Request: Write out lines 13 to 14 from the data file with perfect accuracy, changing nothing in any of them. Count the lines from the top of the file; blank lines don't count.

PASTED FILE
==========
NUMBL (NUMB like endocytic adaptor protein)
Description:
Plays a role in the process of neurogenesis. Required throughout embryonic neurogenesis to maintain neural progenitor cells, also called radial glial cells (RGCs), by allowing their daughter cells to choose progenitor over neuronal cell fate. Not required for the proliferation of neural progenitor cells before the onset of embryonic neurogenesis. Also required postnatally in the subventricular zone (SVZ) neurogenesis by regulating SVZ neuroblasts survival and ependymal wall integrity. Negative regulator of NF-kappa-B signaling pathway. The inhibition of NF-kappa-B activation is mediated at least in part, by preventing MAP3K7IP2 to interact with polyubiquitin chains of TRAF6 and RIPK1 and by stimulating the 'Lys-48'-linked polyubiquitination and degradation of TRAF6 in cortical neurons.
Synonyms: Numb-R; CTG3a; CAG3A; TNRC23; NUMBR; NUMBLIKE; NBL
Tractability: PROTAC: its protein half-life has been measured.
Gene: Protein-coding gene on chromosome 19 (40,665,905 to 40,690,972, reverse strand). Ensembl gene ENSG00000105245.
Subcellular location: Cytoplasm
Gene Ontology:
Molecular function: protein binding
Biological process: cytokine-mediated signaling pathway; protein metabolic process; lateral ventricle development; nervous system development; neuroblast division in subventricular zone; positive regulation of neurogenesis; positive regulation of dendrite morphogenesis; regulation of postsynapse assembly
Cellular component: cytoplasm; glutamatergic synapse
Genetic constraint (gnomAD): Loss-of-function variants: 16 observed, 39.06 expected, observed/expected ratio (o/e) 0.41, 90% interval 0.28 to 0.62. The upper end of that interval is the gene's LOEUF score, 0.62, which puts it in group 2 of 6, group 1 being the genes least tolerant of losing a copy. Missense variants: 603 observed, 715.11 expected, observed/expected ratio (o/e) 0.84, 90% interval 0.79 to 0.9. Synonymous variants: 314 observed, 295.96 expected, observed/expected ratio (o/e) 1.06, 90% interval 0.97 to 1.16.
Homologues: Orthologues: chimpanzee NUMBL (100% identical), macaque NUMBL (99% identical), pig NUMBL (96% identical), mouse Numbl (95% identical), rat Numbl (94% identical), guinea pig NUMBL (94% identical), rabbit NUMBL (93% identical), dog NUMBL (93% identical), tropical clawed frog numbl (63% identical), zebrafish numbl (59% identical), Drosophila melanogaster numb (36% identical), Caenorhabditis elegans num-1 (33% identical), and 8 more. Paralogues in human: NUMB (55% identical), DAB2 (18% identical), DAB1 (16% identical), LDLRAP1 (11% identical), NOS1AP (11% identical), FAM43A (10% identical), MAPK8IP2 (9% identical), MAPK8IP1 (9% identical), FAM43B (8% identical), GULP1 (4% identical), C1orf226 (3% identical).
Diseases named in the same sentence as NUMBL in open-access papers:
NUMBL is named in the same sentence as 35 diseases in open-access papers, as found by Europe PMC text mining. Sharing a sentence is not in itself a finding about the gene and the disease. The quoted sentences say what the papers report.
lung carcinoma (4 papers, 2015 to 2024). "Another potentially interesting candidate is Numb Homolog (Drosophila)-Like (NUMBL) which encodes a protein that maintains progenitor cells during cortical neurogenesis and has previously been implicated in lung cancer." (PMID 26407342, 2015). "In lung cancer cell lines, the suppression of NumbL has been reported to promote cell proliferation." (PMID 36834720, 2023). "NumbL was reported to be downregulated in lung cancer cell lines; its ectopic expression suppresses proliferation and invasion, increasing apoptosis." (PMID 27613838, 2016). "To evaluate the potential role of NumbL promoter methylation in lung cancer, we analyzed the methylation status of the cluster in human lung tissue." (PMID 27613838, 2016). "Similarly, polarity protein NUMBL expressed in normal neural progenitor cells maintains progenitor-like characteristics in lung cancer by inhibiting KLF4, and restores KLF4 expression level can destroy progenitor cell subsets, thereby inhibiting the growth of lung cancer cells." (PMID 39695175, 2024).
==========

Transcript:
Homologues: Orthologues: chimpanzee NUMBL (100% identical), macaque NUMBL (99% identical), pig NUMBL (96% identical), mouse Numbl (95% identical), rat Numbl (94% identical), guinea pig NUMBL (94% identical), rabbit NUMBL (93% identical), dog NUMBL (93% identical), tropical clawed frog numbl (63% identical), zebrafish numbl (59% identical), Drosophila melanogaster numb (36% identical), Caenorhabditis elegans num-1 (33% identical), and 8 more. Paralogues in human: NUMB (55% identical), DAB2 (18% identical), DAB1 (16% identical), LDLRAP1 (11% identical), NOS1AP (11% identical), FAM43A (10% identical), MAPK8IP2 (9% identical), MAPK8IP1 (9% identical), FAM43B (8% identical), GULP1 (4% identical), C1orf226 (3% identical).
Diseases named in the same sentence as NUMBL in open-access papers: